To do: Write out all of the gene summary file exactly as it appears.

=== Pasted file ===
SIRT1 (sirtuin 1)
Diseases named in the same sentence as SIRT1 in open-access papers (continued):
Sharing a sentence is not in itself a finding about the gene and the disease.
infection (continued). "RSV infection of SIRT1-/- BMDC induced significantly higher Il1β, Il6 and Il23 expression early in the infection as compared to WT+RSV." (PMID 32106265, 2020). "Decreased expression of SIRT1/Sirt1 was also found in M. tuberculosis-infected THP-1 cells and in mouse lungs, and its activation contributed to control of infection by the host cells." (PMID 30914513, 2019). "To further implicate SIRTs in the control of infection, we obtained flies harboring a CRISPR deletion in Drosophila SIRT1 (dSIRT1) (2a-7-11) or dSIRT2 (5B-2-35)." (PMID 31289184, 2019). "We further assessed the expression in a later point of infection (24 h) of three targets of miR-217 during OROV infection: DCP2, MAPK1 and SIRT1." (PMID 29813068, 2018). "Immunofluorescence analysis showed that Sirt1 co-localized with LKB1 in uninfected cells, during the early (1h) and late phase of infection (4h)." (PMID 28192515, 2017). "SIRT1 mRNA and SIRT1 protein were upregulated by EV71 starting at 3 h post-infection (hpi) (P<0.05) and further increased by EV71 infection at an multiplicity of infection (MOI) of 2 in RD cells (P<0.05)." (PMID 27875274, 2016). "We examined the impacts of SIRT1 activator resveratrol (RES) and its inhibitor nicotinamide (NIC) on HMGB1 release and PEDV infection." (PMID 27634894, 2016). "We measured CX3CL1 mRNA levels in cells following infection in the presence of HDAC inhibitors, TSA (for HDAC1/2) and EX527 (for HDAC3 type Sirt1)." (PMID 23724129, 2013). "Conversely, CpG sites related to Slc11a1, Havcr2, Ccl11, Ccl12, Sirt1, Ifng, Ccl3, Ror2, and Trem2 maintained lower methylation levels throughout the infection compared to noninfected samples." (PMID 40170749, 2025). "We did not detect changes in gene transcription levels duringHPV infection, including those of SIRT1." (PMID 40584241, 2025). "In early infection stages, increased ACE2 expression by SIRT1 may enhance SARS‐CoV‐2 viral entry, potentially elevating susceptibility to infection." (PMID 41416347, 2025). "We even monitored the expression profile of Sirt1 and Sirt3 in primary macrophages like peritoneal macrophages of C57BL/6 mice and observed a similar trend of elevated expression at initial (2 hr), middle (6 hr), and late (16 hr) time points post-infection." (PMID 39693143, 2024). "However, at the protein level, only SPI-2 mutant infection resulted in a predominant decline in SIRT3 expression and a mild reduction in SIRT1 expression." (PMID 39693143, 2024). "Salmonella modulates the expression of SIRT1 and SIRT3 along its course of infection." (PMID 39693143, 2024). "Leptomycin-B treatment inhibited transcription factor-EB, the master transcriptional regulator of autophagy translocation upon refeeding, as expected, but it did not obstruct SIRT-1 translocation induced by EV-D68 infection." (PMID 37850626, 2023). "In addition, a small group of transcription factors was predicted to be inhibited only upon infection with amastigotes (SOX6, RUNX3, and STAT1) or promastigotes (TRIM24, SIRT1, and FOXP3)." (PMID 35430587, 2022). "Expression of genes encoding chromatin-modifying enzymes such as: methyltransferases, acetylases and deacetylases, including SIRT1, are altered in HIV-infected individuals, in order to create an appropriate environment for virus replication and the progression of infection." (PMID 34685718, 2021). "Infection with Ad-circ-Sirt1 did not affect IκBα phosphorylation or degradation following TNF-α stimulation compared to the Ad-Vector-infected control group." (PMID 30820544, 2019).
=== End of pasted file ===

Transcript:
SIRT1 (sirtuin 1)
Diseases named in the same sentence as SIRT1 in open-access papers (continued):
Sharing a sentence is not in itself a finding about the gene and the disease.
infection (continued). "RSV infection of SIRT1-/- BMDC induced significantly higher Il1β, Il6 and Il23 expression early in the infection as compared to WT+RSV." (PMID 32106265, 2020). "Decreased expression of SIRT1/Sirt1 was also found in M. tuberculosis-infected THP-1 cells and in mouse lungs, and its activation contributed to control of infection by the host cells." (PMID 30914513, 2019). "To further implicate SIRTs in the control of infection, we obtained flies harboring a CRISPR deletion in Drosophila SIRT1 (dSIRT1) (2a-7-11) or dSIRT2 (5B-2-35)." (PMID 31289184, 2019). "We further assessed the expression in a later point of infection (24 h) of three targets of miR-217 during OROV infection: DCP2, MAPK1 and SIRT1." (PMID 29813068, 2018). "Immunofluorescence analysis showed that Sirt1 co-localized with LKB1 in uninfected cells, during the early (1h) and late phase of infection (4h)." (PMID 28192515, 2017). "SIRT1 mRNA and SIRT1 protein were upregulated by EV71 starting at 3 h post-infection (hpi) (P<0.05) and further increased by EV71 infection at an multiplicity of infection (MOI) of 2 in RD cells (P<0.05)." (PMID 27875274, 2016). "We examined the impacts of SIRT1 activator resveratrol (RES) and its inhibitor nicotinamide (NIC) on HMGB1 release and PEDV infection." (PMID 27634894, 2016). "We measured CX3CL1 mRNA levels in cells following infection in the presence of HDAC inhibitors, TSA (for HDAC1/2) and EX527 (for HDAC3 type Sirt1)." (PMID 23724129, 2013). "Conversely, CpG sites related to Slc11a1, Havcr2, Ccl11, Ccl12, Sirt1, Ifng, Ccl3, Ror2, and Trem2 maintained lower methylation levels throughout the infection compared to noninfected samples." (PMID 40170749, 2025). "We did not detect changes in gene transcription levels duringHPV infection, including those of SIRT1." (PMID 40584241, 2025). "In early infection stages, increased ACE2 expression by SIRT1 may enhance SARS‐CoV‐2 viral entry, potentially elevating susceptibility to infection." (PMID 41416347, 2025). "We even monitored the expression profile of Sirt1 and Sirt3 in primary macrophages like peritoneal macrophages of C57BL/6 mice and observed a similar trend of elevated expression at initial (2 hr), middle (6 hr), and late (16 hr) time points post-infection." (PMID 39693143, 2024). "However, at the protein level, only SPI-2 mutant infection resulted in a predominant decline in SIRT3 expression and a mild reduction in SIRT1 expression." (PMID 39693143, 2024). "Salmonella modulates the expression of SIRT1 and SIRT3 along its course of infection." (PMID 39693143, 2024). "Leptomycin-B treatment inhibited transcription factor-EB, the master transcriptional regulator of autophagy translocation upon refeeding, as expected, but it did not obstruct SIRT-1 translocation induced by EV-D68 infection." (PMID 37850626, 2023). "In addition, a small group of transcription factors was predicted to be inhibited only upon infection with amastigotes (SOX6, RUNX3, and STAT1) or promastigotes (TRIM24, SIRT1, and FOXP3)." (PMID 35430587, 2022). "Expression of genes encoding chromatin-modifying enzymes such as: methyltransferases, acetylases and deacetylases, including SIRT1, are altered in HIV-infected individuals, in order to create an appropriate environment for virus replication and the progression of infection." (PMID 34685718, 2021). "Infection with Ad-circ-Sirt1 did not affect IκBα phosphorylation or degradation following TNF-α stimulation compared to the Ad-Vector-infected control group." (PMID 30820544, 2019).